Neil deGrasse Tyson (AP/Frank Micelotta)

Watch: Neil deGrasse Tyson reveals his grand theory of climate change denialism

People will finally believe the science when they begin to lose their wealth, the "Cosmos" host says


Lindsay Abrams
June 3, 2014 5:15PM (UTC)

When "Cosmos" host Neil deGrasse Tyson talks, people listen, which is why it's so exciting that the astrophysicist has been devoting his time in the media spotlight to tearing down the anti-scientific ramblings of climate deniers and creationists. He's at it again in an interview with MSNBC's Chris Hayes, who credits Tyson with helping to send deniers into a fast retreat.

"It has been said that every great, emergent scientific truth goes through three phases," Tyson told Hayes. (A quick Internet search confirms that this has in fact been said -- by Tyson.) "First, people say it can't be true. Second, they say it conflicts with the Bible. Third, they say it's true all along."

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So what to do in the meantime? “The evidence will show up when they need more evidence,” Tyson said. “More storms, more coastlines getting lost. People beginning to lose their wealth. People, if they begin to lose their wealth, they change their mind real fast, I’ve found — particularly in a capitalist culture.”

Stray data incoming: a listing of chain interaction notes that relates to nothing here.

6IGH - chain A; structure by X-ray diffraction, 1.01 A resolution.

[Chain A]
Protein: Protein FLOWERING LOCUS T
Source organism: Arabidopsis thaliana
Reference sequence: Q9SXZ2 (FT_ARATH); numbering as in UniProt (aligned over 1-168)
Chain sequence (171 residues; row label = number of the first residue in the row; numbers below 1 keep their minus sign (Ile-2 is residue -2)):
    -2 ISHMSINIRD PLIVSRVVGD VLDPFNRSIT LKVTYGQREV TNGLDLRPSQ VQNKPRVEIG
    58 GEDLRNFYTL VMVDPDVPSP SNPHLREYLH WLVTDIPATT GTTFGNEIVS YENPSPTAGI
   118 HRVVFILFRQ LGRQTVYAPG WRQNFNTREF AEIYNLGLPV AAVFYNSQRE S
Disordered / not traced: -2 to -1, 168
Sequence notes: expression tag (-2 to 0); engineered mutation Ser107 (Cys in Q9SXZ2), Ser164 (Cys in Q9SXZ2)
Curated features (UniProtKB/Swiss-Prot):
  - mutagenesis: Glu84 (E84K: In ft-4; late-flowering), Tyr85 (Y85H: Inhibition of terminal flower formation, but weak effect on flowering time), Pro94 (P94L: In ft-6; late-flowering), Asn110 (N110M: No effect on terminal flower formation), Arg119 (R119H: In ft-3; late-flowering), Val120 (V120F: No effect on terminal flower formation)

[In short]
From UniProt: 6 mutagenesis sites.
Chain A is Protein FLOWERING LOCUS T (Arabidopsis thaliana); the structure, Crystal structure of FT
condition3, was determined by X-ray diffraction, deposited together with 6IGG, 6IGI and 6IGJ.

"I don't see people trying to repeal the law of gravity just because they're gaining weight," Tyson mused. "I didn't see people trying to repeal E=MC2 because it somehow conflicted with their political philosophy. These are emergent scientific truths. So I'm disappointed when I look around and I see people cherry-picking the consensus of observation and experiment that has emerged in science."

See that, deniers? Neil deGrasse Tyson is disappointed in you! For shame.

Tyson goes on to explain why the idea of some vast climate scientist conspiracy is absurd, before bringing it all home: "Part of what it is to be in a free country is, you can believe what you want. The problem comes about if you believe what you want and you are responsible for the governance of the nation. I'd like to think that governance is based on objective and verifiable truths. Otherwise, what kind of culture have you created?"

Check out the epic takedown, via MSNBC:

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Lindsay Abrams

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